Some six decades ago, oysters in Breton Bay—tributary of the Potomac River near Leonardtown, Maryland—were so plentiful that you had to be careful where you set foot on the bottom.
Today, as with most of the Chesapeake Bay, oysters are scarce in Breton Bay.
But the bivalves may soon return to this pretty estuary if a proposal by the Maryland Department of Natural Resources comes to fruition. State officials have nominated Breton Bay for an ambitious oyster reef restoration initiative.
This makes the folks in Friends of St. Clements Bay—a recently formed non-profit group—very happy. But also a bit surprised, as most folks expected the state to choose an easier (read: healthier) site.
Friends of St Clements Bay is a community of neighbors working to preserve and restore their watersheds to their previous glory. They organize clean up days, tree plantings, educational events, school partnerships and a campaign to bring oysters back to Breton Bay.
Fred Millhiser, a leader of the group, sees oysters as a keystone species that clean the bay’s water and revitalize its ecological health. He says that restoration shouldn’t be reserved just for the Chesapeake tributaries that are healthier than Breton Bay.
“These aren’t just [shellfish],” said Millhiser “These are habitat for 300 different kinds of plants and animals that live and thrive around a healthy oyster reef.”
He acknowledges that Breton Bay may not look as attractive for restoration as some other tributaries. But he sees hopeful signs, such as the recent $22 million enhanced nutrient removal upgrade to Leonardtown’s wastewater treatment plant.
They’re now talking with the town about building a small demonstration oyster reef at the Leonardtown Wharf. Mayor Dan Burris said he sees the project as an opportunity to educate the public about the town’s seafood heritage and the importance of oysters.
For Liz Curtz, one of the founders of Friends of St. Clements Bay, it’s just one of many ways she and her neighbors are working to bring the bay back. “A year ago, it was not in anybody’s wildest dreams that Breton Bay would be named as one of the restoration tributaries,” Curtz said. “This is going to be a little bit of an uphill push…But it’s a push worth making.”
The announcement about Breton Bay’s selection came as part of the Maryland Department of Natural Resources comprehensive plan for oyster restoration, wich was announced on December 15, 2017. At that time, they signaled their intention to recommend Breton Bay and the upper St. Mary’s River as the fourth and fifth tributaries to satisfy the state’s commitment to the Chesapeake Bay Watershed Agreement goal of restoring native oyster habitat and populations in five tributaries by 2025. But many thought they wouldn’t actually follow through after looking at the water quality more closely,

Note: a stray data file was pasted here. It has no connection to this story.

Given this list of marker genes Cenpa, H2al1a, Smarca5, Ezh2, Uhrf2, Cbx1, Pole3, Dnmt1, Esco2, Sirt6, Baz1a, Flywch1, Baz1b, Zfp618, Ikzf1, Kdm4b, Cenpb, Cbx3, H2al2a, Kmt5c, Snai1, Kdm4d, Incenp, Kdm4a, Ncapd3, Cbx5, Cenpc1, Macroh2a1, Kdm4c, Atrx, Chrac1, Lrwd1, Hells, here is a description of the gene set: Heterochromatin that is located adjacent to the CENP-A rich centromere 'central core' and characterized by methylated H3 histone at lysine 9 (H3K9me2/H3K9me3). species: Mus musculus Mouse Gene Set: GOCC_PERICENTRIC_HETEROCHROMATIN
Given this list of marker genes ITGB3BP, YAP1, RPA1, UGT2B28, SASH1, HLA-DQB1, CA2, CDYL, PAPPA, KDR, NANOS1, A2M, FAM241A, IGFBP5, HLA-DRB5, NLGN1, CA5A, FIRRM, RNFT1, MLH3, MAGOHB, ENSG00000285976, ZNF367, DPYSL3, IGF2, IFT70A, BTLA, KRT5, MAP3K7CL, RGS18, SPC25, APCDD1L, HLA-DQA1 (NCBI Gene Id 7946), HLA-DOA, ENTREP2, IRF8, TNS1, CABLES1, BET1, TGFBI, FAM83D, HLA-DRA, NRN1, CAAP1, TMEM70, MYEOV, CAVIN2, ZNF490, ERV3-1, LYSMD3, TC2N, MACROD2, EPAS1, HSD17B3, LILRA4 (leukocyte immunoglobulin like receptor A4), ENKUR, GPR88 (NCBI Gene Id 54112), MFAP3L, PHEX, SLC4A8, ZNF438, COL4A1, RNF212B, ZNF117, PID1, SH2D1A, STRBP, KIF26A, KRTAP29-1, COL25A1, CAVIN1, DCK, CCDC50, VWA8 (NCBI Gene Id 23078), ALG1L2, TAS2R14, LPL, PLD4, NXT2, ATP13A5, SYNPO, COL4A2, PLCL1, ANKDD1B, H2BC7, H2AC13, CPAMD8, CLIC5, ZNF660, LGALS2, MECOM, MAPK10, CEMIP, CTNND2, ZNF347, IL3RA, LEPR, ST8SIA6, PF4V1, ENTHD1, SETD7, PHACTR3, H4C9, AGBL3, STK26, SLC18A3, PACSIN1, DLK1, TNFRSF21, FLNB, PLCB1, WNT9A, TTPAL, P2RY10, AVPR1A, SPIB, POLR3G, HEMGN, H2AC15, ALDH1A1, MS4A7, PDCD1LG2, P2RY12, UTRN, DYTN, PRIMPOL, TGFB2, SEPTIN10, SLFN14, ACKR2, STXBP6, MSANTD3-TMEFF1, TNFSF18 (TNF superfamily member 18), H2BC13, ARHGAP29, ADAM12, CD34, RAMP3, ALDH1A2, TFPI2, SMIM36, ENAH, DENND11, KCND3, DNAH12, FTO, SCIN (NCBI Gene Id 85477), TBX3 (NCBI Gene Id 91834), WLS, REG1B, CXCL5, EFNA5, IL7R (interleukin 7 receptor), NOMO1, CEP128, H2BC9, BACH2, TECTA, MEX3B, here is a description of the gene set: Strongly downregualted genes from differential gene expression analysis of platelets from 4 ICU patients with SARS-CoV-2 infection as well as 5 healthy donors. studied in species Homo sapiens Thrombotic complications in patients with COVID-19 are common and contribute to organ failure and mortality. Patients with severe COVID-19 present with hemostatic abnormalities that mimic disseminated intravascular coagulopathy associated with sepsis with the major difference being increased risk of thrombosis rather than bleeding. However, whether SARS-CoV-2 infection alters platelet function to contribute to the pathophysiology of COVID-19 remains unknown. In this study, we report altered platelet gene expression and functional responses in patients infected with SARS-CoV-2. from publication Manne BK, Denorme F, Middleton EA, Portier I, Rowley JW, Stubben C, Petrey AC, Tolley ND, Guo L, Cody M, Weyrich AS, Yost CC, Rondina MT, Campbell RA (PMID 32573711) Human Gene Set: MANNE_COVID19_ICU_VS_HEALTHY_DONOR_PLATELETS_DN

But they were wrong. The DNR says the selection complements ongoing large-scale oyster restoration activities in Harris Creek, the Little Choptank River and the Tred Avon River.
“Maryland is committed to restoring the oyster population throughout the Chesapeake Bay for both ecological and economic reasons,” Natural Resources Secretary Mark Belton said. “This keystone species builds the foundation of a healthy marine ecosystem, cleaning and filtering water, while also serving as the backbone of our fisheries-based economy, be it aquaculture or commercial harvesting.”
The recommendations will be shared with the Maryland Oyster Restoration Interagency Workgroup, which includes the National Oceanic and Atmospheric Administration and U.S. Army Corps of Engineers. The department will also gather input from citizens, communities and stakeholders in an open and transparent public comment process.
Breton Bay intends to be restored with the assistance of the state’s federal partners while work in the upper section of the St. Mary’s River would be conducted by the state. All contracts for seed planting and substrate placement in the final two restoration sites will be competitively bid.
“These restoration recommendations strike the right balance between the environment and the economy by concentrating limited yet targeted resources on existing sanctuaries with the most potential for success, based on the best available science,” Belton said. “These two sites have the broad support of environmentalists and riverkeepers as well as county leaders and watermen.”
Along with its restoration selections, the state also plans to study and survey existing state oyster sanctuaries around Annapolis and the Lower Eastern Shore. For the first time, the department will design and develop oyster management plans for the Manokin, Nanticoke and Severn rivers to determine how the strategic use of state investment and resources, including seed, shell and spat, could spur natural oyster growth and reproduction.
The DNR also intends to move forward with developing a rotational harvest system, designating a seed study area, and renewing the state’s oyster shell collection and recycling programs.
The state’s oyster restoration plan was formed, in part, from feedback from the Oyster Advisory Commission, which includes academics, conservationists, legislators and watermen.
Photo (courtesy of St. Mary’s County MD Tourism) shows Newtowne Neck State Park which is cradled by Breton Bay, the Potomac River and St. Clements Bay.